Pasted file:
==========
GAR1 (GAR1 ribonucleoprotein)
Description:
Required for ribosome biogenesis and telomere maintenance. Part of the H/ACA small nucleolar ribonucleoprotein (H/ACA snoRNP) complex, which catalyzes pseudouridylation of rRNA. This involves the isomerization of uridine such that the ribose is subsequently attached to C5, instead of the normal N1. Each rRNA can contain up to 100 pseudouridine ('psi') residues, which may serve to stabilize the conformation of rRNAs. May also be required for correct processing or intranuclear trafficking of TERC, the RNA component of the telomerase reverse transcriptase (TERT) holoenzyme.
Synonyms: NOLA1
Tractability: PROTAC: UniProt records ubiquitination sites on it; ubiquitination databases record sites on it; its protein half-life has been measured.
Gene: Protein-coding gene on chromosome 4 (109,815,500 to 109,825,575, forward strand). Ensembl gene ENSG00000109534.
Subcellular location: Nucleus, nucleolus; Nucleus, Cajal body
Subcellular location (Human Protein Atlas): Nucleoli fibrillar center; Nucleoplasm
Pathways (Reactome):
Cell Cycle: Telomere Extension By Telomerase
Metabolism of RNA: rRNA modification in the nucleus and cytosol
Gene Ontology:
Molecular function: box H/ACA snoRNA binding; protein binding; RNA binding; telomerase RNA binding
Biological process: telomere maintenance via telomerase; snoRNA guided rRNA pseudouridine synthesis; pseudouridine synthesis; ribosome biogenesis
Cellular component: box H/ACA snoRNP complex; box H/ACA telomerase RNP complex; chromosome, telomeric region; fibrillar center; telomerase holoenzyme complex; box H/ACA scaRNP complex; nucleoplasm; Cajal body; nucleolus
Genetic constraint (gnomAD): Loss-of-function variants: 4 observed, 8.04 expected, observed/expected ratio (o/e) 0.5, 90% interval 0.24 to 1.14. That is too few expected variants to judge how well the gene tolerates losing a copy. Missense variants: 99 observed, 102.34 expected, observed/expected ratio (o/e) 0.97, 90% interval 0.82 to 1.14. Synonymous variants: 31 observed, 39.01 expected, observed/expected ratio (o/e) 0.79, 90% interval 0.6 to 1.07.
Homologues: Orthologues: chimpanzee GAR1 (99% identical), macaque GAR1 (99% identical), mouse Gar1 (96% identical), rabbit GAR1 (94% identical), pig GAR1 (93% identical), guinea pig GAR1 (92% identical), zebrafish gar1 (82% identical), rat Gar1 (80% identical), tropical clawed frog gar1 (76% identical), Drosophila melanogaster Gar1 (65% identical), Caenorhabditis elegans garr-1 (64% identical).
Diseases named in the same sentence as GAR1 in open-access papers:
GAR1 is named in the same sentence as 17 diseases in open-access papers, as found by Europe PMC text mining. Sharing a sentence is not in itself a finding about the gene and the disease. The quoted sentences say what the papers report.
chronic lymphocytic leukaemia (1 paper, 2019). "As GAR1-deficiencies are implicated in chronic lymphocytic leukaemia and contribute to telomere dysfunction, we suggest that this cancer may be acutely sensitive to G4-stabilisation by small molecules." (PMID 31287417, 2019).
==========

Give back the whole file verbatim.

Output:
GAR1 (GAR1 ribonucleoprotein)
Description:
Required for ribosome biogenesis and telomere maintenance. Part of the H/ACA small nucleolar ribonucleoprotein (H/ACA snoRNP) complex, which catalyzes pseudouridylation of rRNA. This involves the isomerization of uridine such that the ribose is subsequently attached to C5, instead of the normal N1. Each rRNA can contain up to 100 pseudouridine ('psi') residues, which may serve to stabilize the conformation of rRNAs. May also be required for correct processing or intranuclear trafficking of TERC, the RNA component of the telomerase reverse transcriptase (TERT) holoenzyme.
Synonyms: NOLA1
Tractability: PROTAC: UniProt records ubiquitination sites on it; ubiquitination databases record sites on it; its protein half-life has been measured.
Gene: Protein-coding gene on chromosome 4 (109,815,500 to 109,825,575, forward strand). Ensembl gene ENSG00000109534.
Subcellular location: Nucleus, nucleolus; Nucleus, Cajal body
Subcellular location (Human Protein Atlas): Nucleoli fibrillar center; Nucleoplasm
Pathways (Reactome):
Cell Cycle: Telomere Extension By Telomerase
Metabolism of RNA: rRNA modification in the nucleus and cytosol
Gene Ontology:
Molecular function: box H/ACA snoRNA binding; protein binding; RNA binding; telomerase RNA binding
Biological process: telomere maintenance via telomerase; snoRNA guided rRNA pseudouridine synthesis; pseudouridine synthesis; ribosome biogenesis
Cellular component: box H/ACA snoRNP complex; box H/ACA telomerase RNP complex; chromosome, telomeric region; fibrillar center; telomerase holoenzyme complex; box H/ACA scaRNP complex; nucleoplasm; Cajal body; nucleolus
Genetic constraint (gnomAD): Loss-of-function variants: 4 observed, 8.04 expected, observed/expected ratio (o/e) 0.5, 90% interval 0.24 to 1.14. That is too few expected variants to judge how well the gene tolerates losing a copy. Missense variants: 99 observed, 102.34 expected, observed/expected ratio (o/e) 0.97, 90% interval 0.82 to 1.14. Synonymous variants: 31 observed, 39.01 expected, observed/expected ratio (o/e) 0.79, 90% interval 0.6 to 1.07.
Homologues: Orthologues: chimpanzee GAR1 (99% identical), macaque GAR1 (99% identical), mouse Gar1 (96% identical), rabbit GAR1 (94% identical), pig GAR1 (93% identical), guinea pig GAR1 (92% identical), zebrafish gar1 (82% identical), rat Gar1 (80% identical), tropical clawed frog gar1 (76% identical), Drosophila melanogaster Gar1 (65% identical), Caenorhabditis elegans garr-1 (64% identical).
Diseases named in the same sentence as GAR1 in open-access papers:
GAR1 is named in the same sentence as 17 diseases in open-access papers, as found by Europe PMC text mining. Sharing a sentence is not in itself a finding about the gene and the disease. The quoted sentences say what the papers report.
chronic lymphocytic leukaemia (1 paper, 2019). "As GAR1-deficiencies are implicated in chronic lymphocytic leukaemia and contribute to telomere dysfunction, we suggest that this cancer may be acutely sensitive to G4-stabilisation by small molecules." (PMID 31287417, 2019).